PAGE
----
• Fiduciary Duties of Directors and Officers • The duties of care and loyalty owed by directors and officers to their corporation and its shareholders – Duty of loyalty: A duty that directors and officers have not to act adversely to the interests of the corporation and to subordinate their personal interests to those of the corporation and its shareholders – Duty of care: A duty of corporate directors and officers to use care and diligence when acting on behalf of the corporation
    • Sarbanes-Oxley Act • A federal statute enacted by Congress to improve corporate governance • The goals of the Sarbanes-Oxley Act are to improve corporate governance rules, eliminate conflicts of interest, and instill confidence in investors and the public that management will run public companies in the best interests of all constituents
    • Mergers and Acquisitions • A situation in which one corporation is absorbed into another corporation and ceases to exist • A merger occurs when one corporation is absorbed into another corporation –Surviving corporation –Merged corporation
    • Exhibit 5.5 Merger
    • Dissolution of the Corporation • Voluntary dissolution • Administrative dissolution • Judicial dissolution • Winding up, liquidation, and termination
    • Multinational Corporations • Multinational corporations operate in more than one country • Operate in other countries through a variety of means, including the use of agents, branch offices, subsidiary corporations, business alliances, strategic partnerships, franchising, and other arrangements
    • 2.4 OTHER FORMS
    • Limited Liability Partnership (LLP) • A special form of partnership in which: –All partners are limited partners –There are no general partners • LLPs enjoy the flow-through tax benefit of other types of partnerships • Articles of limited liability partnership –The formal documents that must be filed at the secretary of state’s office of the state of organization of an LLP in order to form the LLP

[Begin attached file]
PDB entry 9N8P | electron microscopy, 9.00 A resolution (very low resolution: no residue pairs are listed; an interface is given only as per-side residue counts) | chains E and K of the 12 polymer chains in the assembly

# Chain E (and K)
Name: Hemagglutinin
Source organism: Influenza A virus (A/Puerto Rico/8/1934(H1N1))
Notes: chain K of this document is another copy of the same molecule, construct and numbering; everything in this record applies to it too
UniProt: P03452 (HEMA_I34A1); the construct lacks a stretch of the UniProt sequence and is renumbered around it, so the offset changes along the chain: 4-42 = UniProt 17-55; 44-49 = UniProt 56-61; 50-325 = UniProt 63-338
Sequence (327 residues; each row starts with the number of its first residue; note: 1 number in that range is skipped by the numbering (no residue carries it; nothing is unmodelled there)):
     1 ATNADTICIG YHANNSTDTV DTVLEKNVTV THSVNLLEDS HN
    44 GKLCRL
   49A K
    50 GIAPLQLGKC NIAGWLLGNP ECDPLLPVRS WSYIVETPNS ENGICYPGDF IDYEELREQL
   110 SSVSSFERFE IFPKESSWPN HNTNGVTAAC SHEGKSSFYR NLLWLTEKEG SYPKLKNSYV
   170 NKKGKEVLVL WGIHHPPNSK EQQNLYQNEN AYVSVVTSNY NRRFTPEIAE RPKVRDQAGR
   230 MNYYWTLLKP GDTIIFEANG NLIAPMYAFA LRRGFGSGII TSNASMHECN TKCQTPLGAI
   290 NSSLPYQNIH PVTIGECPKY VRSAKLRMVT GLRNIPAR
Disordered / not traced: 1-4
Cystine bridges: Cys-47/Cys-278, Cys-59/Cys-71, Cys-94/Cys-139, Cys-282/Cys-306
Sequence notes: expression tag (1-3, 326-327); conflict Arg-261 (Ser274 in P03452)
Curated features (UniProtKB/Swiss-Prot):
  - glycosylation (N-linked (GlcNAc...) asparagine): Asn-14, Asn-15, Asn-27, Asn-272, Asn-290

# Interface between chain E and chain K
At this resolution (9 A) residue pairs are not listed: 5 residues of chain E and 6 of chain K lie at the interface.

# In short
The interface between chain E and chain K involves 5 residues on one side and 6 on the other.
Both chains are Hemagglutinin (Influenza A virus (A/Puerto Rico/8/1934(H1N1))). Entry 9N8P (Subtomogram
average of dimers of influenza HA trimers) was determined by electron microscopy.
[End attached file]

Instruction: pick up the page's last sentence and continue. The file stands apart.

• Limited Liability of Partners • The liability of LLP partners for the LLP’s debts, obligations, and liabilities, is limited to the extent of their capital contributions –Partners of LLPs are not personally liable for the LLP’s debts, obligations, and liabilities
    • Exhibit 5 - Limited Liability Partnership (LLP)
    • 5 - 109 The Professional Corporation  Designed for professions – lawyers, doctors, dentists, accountants and other professionals  Created in the same manner as a corporation  Identified by the abbreviations:  P.C. – Professional Corporation  P.A. – Professional Association  S.C. – Service Corporation
    • The Joint Venture Much like a partnership, but it: Is formed for a specific purpose Has a beginning and an end
    • Conclusion The “right” choice of the form of ownership is unique to every entrepreneur and their business. Each form has advantages and disadvantages. The entrepreneur must be thoughtful and strategic about this important decision.
    • Exhibit 6 - Franchise
    • Types of Franchise Type of Franchise Description Distributorship franchise A franchise in which the franchisor manufactures a product and licenses a franchisee to distribute the product to the public. Processing plant franchise A franchise in which the franchisor provides a secret formula or process to the franchisee, and the franchisee manufactures the product and distributes it to retail dealers. Chain-style franchise A franchise in which the franchisor licenses a franchisee to make and sell its products or distribute its services to the public from a retail outlet serving an exclusive territory. Area franchise A franchise in which the franchisor authorizes a franchisee to negotiate and sell franchises on its behalf in designated areas. The area franchisee is
    • Franchise Agreement • An agreement that a franchisor and franchisee enter into that sets forth the terms and conditions of a franchise • Liability of franchisors and franchisees –The franchisor deals with the franchisee as an independent contractor • Franchisees are liable on their own contracts and are liable for their own torts • Franchisors are liable for their own contracts and torts
    • Exhibit 7 - License
    • CASE DISCUSSION : PREMIER OIL
    • Casestudy 3 : Premier Oil 1. Read and prepare the Casestudy on Premier Oil (Monks & Minow (2011). Identify the corporate governance issues faced. 2. You are required to: – Analyse the scenario’s in the case study and plot the resulting risk analysis on an appropriate risk map. – Map out the stakeholder power/interest issues, and propose the appropriate corporate actions.
    • Risk Map Action High Medium Low Low Medium High S I G N I F I C A N C E PROBABILITY Requires close monitoring Manage and monitor Significant focus and action Accept but monitor Management effort worthwhile Manage and monitor Accept risks Accept but periodically review Accept but monitor
    • Stakeholder mapping
    • Core Readings • Baron, David P.(2013) Business and its environment, 7th Edition, Pearson, Ch.14 • Cheeseman, Henry R.(2013) Business law, 8th Edition, Prentice Hall. Ch.14-16 • Barringer, Bruce R. & Ireland, R. Duane, 2011 Entrepreneurship – Successfully launching new ventures 4th edition, Pearson.
    • Next Week’s Ideas for Discussion • Prem Sikka, (2008),"Enterprise culture and accountancy firms: new masters of the universe", Accounting, Auditing & Accountability Journal, Vol. 21 Iss: 2 pp. 268 - 295
    • QUESTIONS?